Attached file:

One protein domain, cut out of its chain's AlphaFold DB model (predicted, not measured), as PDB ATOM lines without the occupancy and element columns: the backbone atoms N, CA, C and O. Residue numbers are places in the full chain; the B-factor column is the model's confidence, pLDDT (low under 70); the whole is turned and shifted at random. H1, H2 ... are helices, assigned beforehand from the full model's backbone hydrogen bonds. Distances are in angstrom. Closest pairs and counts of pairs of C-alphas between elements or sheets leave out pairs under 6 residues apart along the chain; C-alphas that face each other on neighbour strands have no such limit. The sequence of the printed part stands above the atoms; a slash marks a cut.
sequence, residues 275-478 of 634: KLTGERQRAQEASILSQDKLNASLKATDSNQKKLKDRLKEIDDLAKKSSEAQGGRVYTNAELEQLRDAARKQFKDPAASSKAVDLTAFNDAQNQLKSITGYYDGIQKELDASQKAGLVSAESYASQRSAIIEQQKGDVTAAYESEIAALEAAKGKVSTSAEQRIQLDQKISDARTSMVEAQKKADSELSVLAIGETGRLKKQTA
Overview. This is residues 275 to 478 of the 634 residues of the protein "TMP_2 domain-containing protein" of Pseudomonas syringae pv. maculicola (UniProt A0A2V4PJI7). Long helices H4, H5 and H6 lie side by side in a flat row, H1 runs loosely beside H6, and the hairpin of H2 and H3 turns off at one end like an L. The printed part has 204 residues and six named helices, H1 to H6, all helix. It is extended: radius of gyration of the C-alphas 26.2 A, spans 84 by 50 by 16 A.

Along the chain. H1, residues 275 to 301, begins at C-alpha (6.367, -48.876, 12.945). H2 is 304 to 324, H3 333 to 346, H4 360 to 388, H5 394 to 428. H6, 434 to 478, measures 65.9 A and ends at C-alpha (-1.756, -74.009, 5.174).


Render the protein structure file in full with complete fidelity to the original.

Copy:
One protein domain, cut out of its chain's AlphaFold DB model (predicted, not measured), as PDB ATOM lines without the occupancy and element columns: the backbone atoms N, CA, C and O. Residue numbers are places in the full chain; the B-factor column is the model's confidence, pLDDT (low under 70); the whole is turned and shifted at random. H1, H2 ... are helices, assigned beforehand from the full model's backbone hydrogen bonds. Distances are in angstrom. Closest pairs and counts of pairs of C-alphas between elements or sheets leave out pairs under 6 residues apart along the chain; C-alphas that face each other on neighbour strands have no such limit. The sequence of the printed part stands above the atoms; a slash marks a cut.
sequence, residues 275-478 of 634: KLTGERQRAQEASILSQDKLNASLKATDSNQKKLKDRLKEIDDLAKKSSEAQGGRVYTNAELEQLRDAARKQFKDPAASSKAVDLTAFNDAQNQLKSITGYYDGIQKELDASQKAGLVSAESYASQRSAIIEQQKGDVTAAYESEIAALEAAKGKVSTSAEQRIQLDQKISDARTSMVEAQKKADSELSVLAIGETGRLKKQTA
Overview. This is residues 275 to 478 of the 634 residues of the protein "TMP_2 domain-containing protein" of Pseudomonas syringae pv. maculicola (UniProt A0A2V4PJI7). Long helices H4, H5 and H6 lie side by side in a flat row, H1 runs loosely beside H6, and the hairpin of H2 and H3 turns off at one end like an L. The printed part has 204 residues and six named helices, H1 to H6, all helix. It is extended: radius of gyration of the C-alphas 26.2 A, spans 84 by 50 by 16 A.

Along the chain. H1, residues 275 to 301, begins at C-alpha (6.367, -48.876, 12.945). H2 is 304 to 324, H3 333 to 346, H4 360 to 388, H5 394 to 428. H6, 434 to 478, measures 65.9 A and ends at C-alpha (-1.756, -74.009, 5.174).